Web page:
A group of marshes in the Diyala valley between Baquba and Shahraban, c.75 km north-east of Baghdad. These include Haur Abu Abbas (33°50'N 44°45'E, a shallow freshwater lake, c.500-1,000 ha), Haur Shaikh Sayed (33°51'N 44°46'E, by 1972 a lake of only 10 ha, almost drained), Haur Al Ahmar (34°00'N 44°55'E, freshwater, c.600 ha), Haur Al Habara, Haur Abdul Warid, Haur Al Ugur (34°00'N 44°55'E) and a rain-flooded area near Shahraban (Al Miqdadiyah). At Haur Al Ahmar the flat shore is covered with dense reedbeds, and mudflats are exposed at low water; the area surrounding the southern shore area is fertile cultivation, with cotton, corn, date-palm groves and orchards, and the lake serves for irrigation of these.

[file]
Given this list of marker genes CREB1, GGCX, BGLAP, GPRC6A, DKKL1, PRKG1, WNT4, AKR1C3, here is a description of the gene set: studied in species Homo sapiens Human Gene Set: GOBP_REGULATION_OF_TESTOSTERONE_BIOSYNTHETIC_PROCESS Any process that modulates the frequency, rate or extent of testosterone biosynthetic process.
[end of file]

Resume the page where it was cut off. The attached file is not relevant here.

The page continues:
The site is important for wintering waterbirds, e.g. 39,900 wildfowl were present in January 1968. Other wintering species include Circus aeruginosus (17), Remiz pendulinus (4, Haur Al Ahmar) and Corvus frugilegus (5,000, Haur Al Ahmar); Anthus spinoletta is common. There is little information from other times of year, but Coracias garrulus has bred. The entire area was listed as a wetland of international importance by Carp (1980).
Non-bird biodiversity: No information available to BirdLife International.
Pressure/threats to key biodiversity
No conservation measures are known to have been taken. Hunting occurs, and commercial duck-netting is frequent. Haur Shaikh Sayed had been subject to drainage in 1972. There is no information on the (likely) current status of this site. No conservation measures are known to have been proposed.
BirdLife International (2020) Important Bird Areas factsheet: Baquba wetlands. Downloaded from
http://www.birdlife.org on 26/09/2020.